Science and Culture Non-Western Cultures Essay

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Science and Non-Western Cultures

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While the way of "doing science" in Western cultures is based on the Greco-Roman tradition, while borrowing as much as possible from other countries, the Middle East in particular (algebra, astronomy, etc.), it still remains tied to a more Western paradigm of reductionism and linear thinking. The history of science is, in fact, written from a Europeanized perspective, and "does not recognize different types of civilizations or cultural science. It has represented Western science as the apex of science, and maintained its monopoly" (Sardar, 2000, 53). In fact, even inventions that were taken from other cultures and incorporated into Western technology still get little or no credit from the Western Scientific mind. China, for instance, had a number of scientific advances during the Early Middle Ages in Europe that would not become noteworthy until almost 600 years later: gunpowder, pharmacology, climate change, geomorphology, and zoological classification (Fraser and Haber, 1986). In a similar way, science from non-European based Ancient cultures is not considered more pseudo-science than real science. It is important to make a distinction, though, between primitive science and pseudo-science. Even such pillars of Western science, like Isaac Newton, did not see a stringen line between "science," what we would call the "occult" or "alchemy." Indeed, it was all part of the discovery of the natural world, things that may be explainable now were explained in a different manner in the past (Newman, 2010).

Essay on Science and Culture Non-Western Cultures Assignment

One of the more interesting victims of this Western bias has been the native grand civilizations of Meso and South America; the Inca, Aztec, Toltec, and Maya. The Maya, for instance, were an energetic people who's civilization spread throughout modern day Mexico, Guatemala, Belize, and Honduras. By the 2nd century, the Maya were one of the most technologically advances civilizations of their time. They were experts in math, astromony, astrology, agronomy, and even chemistry and pharmacology. Compared to other indigenous populations in the Americas, theirs was the most sophisticated of numerical systems -- better than the Romans. They also had the only fully developed written language in the pre-Colombian Americas. At its peak, in fact, it was one of the most densely populated and culturally dynamic societies in the world (Danien, 2009).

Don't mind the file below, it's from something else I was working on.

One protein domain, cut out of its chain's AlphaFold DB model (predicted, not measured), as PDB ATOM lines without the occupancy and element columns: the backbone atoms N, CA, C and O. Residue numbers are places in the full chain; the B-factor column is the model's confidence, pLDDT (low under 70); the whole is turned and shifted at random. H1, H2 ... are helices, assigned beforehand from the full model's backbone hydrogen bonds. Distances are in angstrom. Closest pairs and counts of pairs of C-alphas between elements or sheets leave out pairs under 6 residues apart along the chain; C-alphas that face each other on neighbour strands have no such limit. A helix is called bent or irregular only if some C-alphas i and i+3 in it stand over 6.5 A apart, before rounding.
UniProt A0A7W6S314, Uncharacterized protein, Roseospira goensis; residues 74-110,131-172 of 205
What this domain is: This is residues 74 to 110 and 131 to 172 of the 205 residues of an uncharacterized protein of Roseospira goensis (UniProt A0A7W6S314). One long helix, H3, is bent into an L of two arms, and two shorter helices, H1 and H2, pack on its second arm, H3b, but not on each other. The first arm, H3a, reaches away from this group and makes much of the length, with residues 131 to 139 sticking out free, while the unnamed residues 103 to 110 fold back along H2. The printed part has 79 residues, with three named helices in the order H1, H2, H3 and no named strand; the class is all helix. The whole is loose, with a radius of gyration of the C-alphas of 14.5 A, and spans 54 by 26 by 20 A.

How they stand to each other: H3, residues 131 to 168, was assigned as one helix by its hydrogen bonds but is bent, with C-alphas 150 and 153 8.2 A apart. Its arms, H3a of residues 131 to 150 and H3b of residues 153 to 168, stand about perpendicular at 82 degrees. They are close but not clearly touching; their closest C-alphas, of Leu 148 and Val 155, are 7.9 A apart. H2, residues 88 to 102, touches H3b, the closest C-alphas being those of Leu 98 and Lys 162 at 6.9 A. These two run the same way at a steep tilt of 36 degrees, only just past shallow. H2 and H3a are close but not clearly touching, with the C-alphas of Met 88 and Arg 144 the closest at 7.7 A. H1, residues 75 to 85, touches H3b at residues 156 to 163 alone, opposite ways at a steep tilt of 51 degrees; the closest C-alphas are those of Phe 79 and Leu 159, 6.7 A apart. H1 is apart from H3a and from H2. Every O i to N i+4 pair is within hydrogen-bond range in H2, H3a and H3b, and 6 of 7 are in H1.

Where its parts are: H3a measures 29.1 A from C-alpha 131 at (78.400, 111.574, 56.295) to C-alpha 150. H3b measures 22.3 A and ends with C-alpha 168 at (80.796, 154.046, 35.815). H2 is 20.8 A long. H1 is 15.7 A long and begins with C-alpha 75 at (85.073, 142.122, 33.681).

Unfortunately, due to pestilence, warfare, disease, and conquest, what little we know about the Ancient Maya comes from sparse (but intriguing) archaeological evidence that points to a far more sophisticated system than we can imagine. Too, while the stone sculptures and artiacts (e.g. The Dresden Codex) allow scholars to learn about the Mayan calendar, astronomical and astrological research, and their counting and inventory systems, they did not really leave theoreoms or algorithms as did many Western scholars. This means that much of their theory must be inferred. For instance we know that they used a vigesimal system -- one for counting and what we would term aritmetic purposes, and one for the passage of time or less tangible measurements of time and space (Lounsbury, 1978).

This vigesimal system was based 20 rather than our Arabia 10. Numerals were based of three symbols: zero (shell), one (dot), and 5 (bar) -- so the number 16 would be written as three bars under a dot. Numerals after 19 were written vertically up in powers of twenty. For example, 36 would be written as one dot above three dots, atop two lines.

Thus, addition and subtraction are actually quite easy -- certainly easier than using X, L, C, M, and I (Coe, 2005, 212-15).

In addition, unlike the Roman system, the Mayan calendar required a place holder, or the use of a zero to keep track of that they termed "long count" years; or their ability to track their own culture and the astronomical observations over greater periods of time. The zero was also important in calculating great distances; without it, numerical values for certain cultural aspects would be quite long. The zero was vital, too in their ability to calculate lineage and time… [END OF PREVIEW] . . . READ MORE

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Science and Culture Non-Western Cultures.  (2010, October 1).  Retrieved April 6, 2020, from

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"Science and Culture Non-Western Cultures."  October 1, 2010.  Accessed April 6, 2020.